IF YOU asked any man on the planet to point to his penis, he’d find it every time. And how could he not. Men’s junk sticks out like a sore thumb — or, like a penis. But apparently women aren’t as precise in the “locate your anatomy” department.
According to a new UK study released by the The Eve Appeal, only half of the women surveyed between the ages of 26-35 were able to correctly locate and label the female reproductive system on a diagram.
While this study didn’t poll millions of women from all over the world (it should have), the information revealed is still telling, and well, sort of ridiculous. Ridiculous because humans have managed to locate and explore the ocean deeps and the far reaches of space… but women are still having trouble locating their vaginas?
The vagina is often referred to as flower, but, as can be clearly seen by this research, it looks like they’re thought of more as dark, confusing caves and know one knows what the hell is going on up in there. Just how exactly is one supposed to maintain, fix, or, just as importantly, pleasure their equipment, if they don’t know where the important parts are to be found? If knowledge is power, and power is the ability to effect change, then it’s not a big jump to correlate these findings with statistics that recently came to light revealing that many women experience trouble — and sometimes a downright inability — to have an orgasm.
In August, researchers at the Kinsey Institute for Research in Sex, Gender, and Reproduction, located at Indiana University in Bloomington, analyzed responses from 2,850 single Americans and found that lesbians are having more orgasms than straight women. Men, regardless of sexual orientation, are still coming in first (pun intended) and winning the orgasm race. Shocking. (*Note: see diagram)
Now there are many hypothetical conclusions that could be drawn from this information, but what the lead researcher Justin Garcia told Reuters Health is the interesting part: “Women’s orgasms are less predictable than men’s and they vary with sexual orientation and men’s don’t.”
As any one who’s ever gabbed with a few girlfriends about their sexual experiences can attest to, the debate around female orgasms and how they’re best achieved is like most women’s issues: complicated. G-spot this, G-spot that, does one even exist? Well, yes, it does, and it’s in your vagina. It seems that the female orgasm would probably be less elusive if women were equipped with better information about the different organs that constitute the reproductive system and their various locations — knowing the location of the G-spot would be a good place to start. Not to mention the different ways the parts work — did you know there’s a difference between clitoral orgasms and vaginal kinds, and that they’re achieved through two very distinct processes of stimulation? Yeah, neither did we.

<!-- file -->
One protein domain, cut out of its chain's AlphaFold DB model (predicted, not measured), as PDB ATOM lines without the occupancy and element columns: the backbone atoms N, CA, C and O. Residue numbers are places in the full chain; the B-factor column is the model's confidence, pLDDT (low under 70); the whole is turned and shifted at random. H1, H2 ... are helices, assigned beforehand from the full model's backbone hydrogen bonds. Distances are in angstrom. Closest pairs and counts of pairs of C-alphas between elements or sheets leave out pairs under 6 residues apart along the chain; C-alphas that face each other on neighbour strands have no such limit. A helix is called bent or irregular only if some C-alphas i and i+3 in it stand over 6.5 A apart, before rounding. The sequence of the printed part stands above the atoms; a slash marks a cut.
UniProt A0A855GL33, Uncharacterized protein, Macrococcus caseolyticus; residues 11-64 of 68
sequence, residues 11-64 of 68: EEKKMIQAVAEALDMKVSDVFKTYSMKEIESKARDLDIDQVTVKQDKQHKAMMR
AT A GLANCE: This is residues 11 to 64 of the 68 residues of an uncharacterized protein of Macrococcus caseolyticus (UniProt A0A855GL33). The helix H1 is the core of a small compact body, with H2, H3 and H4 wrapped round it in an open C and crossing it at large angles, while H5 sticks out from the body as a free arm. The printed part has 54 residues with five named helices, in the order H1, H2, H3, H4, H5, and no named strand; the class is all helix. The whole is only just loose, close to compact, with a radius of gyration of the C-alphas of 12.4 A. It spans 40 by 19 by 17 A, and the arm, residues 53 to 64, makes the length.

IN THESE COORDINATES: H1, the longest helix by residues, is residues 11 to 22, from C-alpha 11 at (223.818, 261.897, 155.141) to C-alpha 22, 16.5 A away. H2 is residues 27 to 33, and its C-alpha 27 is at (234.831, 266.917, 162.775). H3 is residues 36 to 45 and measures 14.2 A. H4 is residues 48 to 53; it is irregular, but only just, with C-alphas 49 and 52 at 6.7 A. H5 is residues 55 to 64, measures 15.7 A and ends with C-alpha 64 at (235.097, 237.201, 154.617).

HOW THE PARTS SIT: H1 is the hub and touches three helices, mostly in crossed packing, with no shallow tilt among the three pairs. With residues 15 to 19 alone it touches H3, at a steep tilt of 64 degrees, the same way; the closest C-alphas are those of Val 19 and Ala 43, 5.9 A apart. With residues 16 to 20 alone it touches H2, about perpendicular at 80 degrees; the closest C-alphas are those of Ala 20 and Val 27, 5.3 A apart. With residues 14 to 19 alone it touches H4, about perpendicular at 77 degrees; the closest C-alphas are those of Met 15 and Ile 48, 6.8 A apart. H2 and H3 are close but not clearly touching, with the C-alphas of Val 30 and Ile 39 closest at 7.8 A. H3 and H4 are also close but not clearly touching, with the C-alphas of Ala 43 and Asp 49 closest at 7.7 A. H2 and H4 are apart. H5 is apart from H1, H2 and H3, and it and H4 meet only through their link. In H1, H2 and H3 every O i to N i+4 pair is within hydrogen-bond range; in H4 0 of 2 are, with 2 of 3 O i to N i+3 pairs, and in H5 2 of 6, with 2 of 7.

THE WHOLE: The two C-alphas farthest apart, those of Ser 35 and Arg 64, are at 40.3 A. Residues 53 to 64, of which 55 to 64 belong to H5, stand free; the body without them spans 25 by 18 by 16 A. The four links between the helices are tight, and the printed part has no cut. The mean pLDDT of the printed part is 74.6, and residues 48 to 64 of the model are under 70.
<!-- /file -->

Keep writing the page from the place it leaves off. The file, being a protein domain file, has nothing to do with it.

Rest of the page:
And while the results of these studies can be helpful when it comes to having better intimate relationships with ourselves and our partners, it’s not all sex and orgasms that we should be thinking about. Detecting and preventing gynecological issues, like cancer and HPV, are reasons enough to really get to know our vaginas better.
The Eve Appeal study stated that “more than one in ten of 16-35 year olds said they found it very hard to talk to their GPs about gynecological health concerns, and nearly a third admitted that they had avoided going to the doctors altogether with gynecological issues due to embarrassment.” This is just scary, considering all the women not surveyed in this study that probably experience the same difficulties.
Although vaginal cancer is rare (1 of every 1,100 women will develop vaginal cancer in her lifetime), preventing cervical cancer, which is “almost always caused by human papillomavirus (HPV) infection” and enjoys a much higher rate of diagnosis, according to the The National Cancer Institute, is a good reason to be open with your doctor. Especially when you consider the lovely fact, brought to us by our helpful friends at the CDC, that “HPV is so common that nearly all sexually active men and women get it at some point in their lives.”
All hilarity, awkwardness, and fear-inducing statistics aside, we can’t stress the following enough: it’s important that we know where our vaginas are and, more importantly, the many intricate parts that make them up. Whether you call it by its textbook name or have a pet name for it — Eve Appeal also reported that 40% of 16-25 year olds resort to using code names such as ‘lady parts’ or ‘women’s bits when referring to their vaginas — get to know yourself now so if things go wrong you aren’t ashamed to talk about them with the people who can help.
So grab that copy of Grey’s Anatomy (the textbook, not the show), a mirror, a flashlight — whatever it is you need to get to finally get that vital good look. And don’t be afraid to scream out “OOOOOOOHHHH, that’s what that is!” when you do.